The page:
There are several different schools of thought as far as the past is concerned. Some hold onto the past too much, some not at all. Some straddle the line of the two as if sitting on a fence. It is in my opinion that some are quite alright to do while some are just pathetic and sad. The key to finding happiness and a true identity is being that said person on the fence.
A while back, Robin, Lairen and I, drinks on the table and smoke in the air, had a conversation about how you can never return to the places you've come from. Not necessarily a bad thing, but something to take into account nonetheless.
One of the first major changes in my life was when instead of moving to Milwaukee from my hometown, I ended up getting a one-bedroom apartment with my best friend. I was twenty years old. Obviously, every one goes through this in their lives. I'm not saying my situation is anything out of the ordinary. However, the realization that I had come upon one day shortly after waking was the fact that NOTHING will ever be the same. Any routines that I had had, any sense of comfort I had financially by living with my parents, was gone. For good. That's the funny thing about it, though. A change in lifestyle only gives way to new routines, new experiences and new ways of setting out on your own.
Some people hold onto to their glory days like it is the be all-end all of their lives. They constantly try and remake moments, relive past triumphs. This is not only incredibly sad, but it is self-defeating. It is wrong. The best part about perfect moments is the fact that you can't create them. They just happen. Constantly living life searching for that semblance of your happiness that existed only in the past burns bridges and shoves the opportunity for other perfect moments out of the window.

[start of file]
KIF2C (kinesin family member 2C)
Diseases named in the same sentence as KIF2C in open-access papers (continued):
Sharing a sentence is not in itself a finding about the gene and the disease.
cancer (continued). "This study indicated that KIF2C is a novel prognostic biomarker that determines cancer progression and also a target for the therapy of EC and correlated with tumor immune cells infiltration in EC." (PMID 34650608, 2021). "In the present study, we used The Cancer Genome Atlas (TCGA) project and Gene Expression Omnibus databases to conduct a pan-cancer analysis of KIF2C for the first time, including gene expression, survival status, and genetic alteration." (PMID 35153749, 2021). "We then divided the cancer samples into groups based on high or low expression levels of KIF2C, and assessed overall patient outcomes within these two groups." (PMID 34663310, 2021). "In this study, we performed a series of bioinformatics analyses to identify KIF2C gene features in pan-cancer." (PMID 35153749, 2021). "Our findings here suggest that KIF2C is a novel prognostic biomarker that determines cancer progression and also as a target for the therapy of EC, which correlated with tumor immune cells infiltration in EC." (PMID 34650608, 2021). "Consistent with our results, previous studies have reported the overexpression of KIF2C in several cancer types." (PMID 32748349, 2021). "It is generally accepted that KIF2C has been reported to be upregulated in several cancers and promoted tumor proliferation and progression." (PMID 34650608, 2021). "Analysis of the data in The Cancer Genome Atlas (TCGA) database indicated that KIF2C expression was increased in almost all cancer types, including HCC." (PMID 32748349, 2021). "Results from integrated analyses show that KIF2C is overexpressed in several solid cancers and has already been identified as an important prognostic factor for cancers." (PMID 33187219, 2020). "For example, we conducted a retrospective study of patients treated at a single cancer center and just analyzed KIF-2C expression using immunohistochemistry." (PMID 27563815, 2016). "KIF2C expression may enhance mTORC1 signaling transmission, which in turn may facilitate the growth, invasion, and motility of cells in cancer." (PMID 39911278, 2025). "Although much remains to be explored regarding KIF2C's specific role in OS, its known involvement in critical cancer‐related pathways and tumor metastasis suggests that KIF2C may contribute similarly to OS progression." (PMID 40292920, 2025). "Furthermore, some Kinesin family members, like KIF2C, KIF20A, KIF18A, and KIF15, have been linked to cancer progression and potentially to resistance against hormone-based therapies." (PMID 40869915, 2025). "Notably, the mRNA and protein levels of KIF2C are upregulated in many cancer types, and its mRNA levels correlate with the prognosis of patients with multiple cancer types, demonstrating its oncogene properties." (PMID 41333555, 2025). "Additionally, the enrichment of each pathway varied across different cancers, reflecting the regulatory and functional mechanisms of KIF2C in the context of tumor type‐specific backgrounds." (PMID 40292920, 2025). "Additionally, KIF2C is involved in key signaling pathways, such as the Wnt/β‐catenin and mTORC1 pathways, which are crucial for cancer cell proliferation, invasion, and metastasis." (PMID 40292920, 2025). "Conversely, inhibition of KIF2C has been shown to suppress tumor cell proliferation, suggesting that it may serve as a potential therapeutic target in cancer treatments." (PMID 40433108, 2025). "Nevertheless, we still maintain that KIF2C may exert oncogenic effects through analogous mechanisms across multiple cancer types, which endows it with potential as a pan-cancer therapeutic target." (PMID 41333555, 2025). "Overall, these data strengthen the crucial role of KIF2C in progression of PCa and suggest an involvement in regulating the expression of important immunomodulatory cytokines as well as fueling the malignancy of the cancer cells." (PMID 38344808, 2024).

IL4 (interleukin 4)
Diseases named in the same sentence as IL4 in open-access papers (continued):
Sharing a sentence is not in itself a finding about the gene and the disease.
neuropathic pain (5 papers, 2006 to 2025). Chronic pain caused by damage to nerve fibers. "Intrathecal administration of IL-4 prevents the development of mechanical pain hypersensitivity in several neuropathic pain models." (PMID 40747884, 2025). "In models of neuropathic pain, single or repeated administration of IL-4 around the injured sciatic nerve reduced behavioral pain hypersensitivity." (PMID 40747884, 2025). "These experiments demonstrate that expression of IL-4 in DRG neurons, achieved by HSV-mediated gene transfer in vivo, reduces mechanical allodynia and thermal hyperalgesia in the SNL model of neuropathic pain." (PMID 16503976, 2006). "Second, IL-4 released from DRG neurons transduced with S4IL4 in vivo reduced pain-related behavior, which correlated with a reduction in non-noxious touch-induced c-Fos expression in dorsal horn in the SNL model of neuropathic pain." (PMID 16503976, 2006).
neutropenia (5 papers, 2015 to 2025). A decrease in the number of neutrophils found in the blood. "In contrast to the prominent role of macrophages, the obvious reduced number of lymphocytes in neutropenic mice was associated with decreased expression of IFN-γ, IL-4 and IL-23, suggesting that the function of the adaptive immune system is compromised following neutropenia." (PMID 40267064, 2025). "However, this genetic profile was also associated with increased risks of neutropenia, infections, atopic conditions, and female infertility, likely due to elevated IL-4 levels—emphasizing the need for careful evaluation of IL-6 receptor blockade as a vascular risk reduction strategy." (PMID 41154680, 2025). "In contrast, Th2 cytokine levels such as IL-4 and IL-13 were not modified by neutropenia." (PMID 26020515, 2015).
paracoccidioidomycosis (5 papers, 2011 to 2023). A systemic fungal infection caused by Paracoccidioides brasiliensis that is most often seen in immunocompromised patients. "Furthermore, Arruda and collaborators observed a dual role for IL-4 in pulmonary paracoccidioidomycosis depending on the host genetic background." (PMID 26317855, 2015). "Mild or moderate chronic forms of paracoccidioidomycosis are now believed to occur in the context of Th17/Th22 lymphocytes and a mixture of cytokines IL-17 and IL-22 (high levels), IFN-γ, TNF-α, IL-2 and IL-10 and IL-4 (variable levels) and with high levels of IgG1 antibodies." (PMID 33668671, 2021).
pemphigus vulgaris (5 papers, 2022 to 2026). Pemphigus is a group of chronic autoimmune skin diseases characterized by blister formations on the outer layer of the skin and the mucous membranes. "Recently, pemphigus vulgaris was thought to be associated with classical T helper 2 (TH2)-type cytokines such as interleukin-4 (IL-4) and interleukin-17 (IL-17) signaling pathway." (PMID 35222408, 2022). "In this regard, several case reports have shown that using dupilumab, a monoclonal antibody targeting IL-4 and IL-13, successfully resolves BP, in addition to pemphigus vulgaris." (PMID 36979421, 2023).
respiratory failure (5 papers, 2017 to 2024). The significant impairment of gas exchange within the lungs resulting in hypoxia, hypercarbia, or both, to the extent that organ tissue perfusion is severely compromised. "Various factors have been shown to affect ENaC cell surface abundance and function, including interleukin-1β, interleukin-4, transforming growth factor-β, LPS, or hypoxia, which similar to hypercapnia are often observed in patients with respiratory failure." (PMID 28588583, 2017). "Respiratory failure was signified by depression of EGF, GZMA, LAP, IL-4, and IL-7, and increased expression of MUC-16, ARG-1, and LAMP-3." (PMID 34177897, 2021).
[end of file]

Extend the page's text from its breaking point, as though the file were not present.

I'll be the first to admit that there is a time in my life that I would refer to as part of the glory days. The entire span of it revolved around drinking heavily, vandalism, road trips and brotherhood. I am still best friends with all those boys from the day, but we don't live our lives still in search of that. It was a time in our lives that happened not only because it needed to, but because we wanted it to.
Now, don't get me wrong, I look back on those days very, VERY fondly. I'll be the first to throw out an anecdote or story from those times, but not one ounce of me wishes I could be swept back into those times making homemade bombs and binge drinking. I tell the stories because they show my audience what we've been through, what we've triumphed over and what we've been crushed by. It puts into perspective a lot of our beliefs and priorities at this age.
There are also others that want to forget the past entirely. They willingly (and some times subconsciously) black out periods in their life for some reason or another. They may like act like nothing ever happened, but wind up going through the motions because they have no frame of reference of how they got to where they are. This is not healthy either.
I think the best thing to do is to be sitting on the fence in the middle of these two scenarios, sharing a beer with those closest to you. I embrace the past in the sense that its who I am, where I come from. Its the foundation of my entire belief system as far as friends and family and passions are concerned. However, there are dark parts of my life that I will never return to. To make sure I don't, I almost have to make a conscious effort to remember those periods of my life, what was wrong with them and what I am doing to never make those mistakes again. This is how one should view the past. Critically and circumstantially.
Life isn't about reliving glory days, or constantly seeking them out. Its about creating, living and loving for those closest to you. You do it for yourself. You do it because its the only thing that makes sense. You do it because if you don't, you'll lose perspective of what it means to be an individual. And that is something that no time or place can ever give back to you once its gone.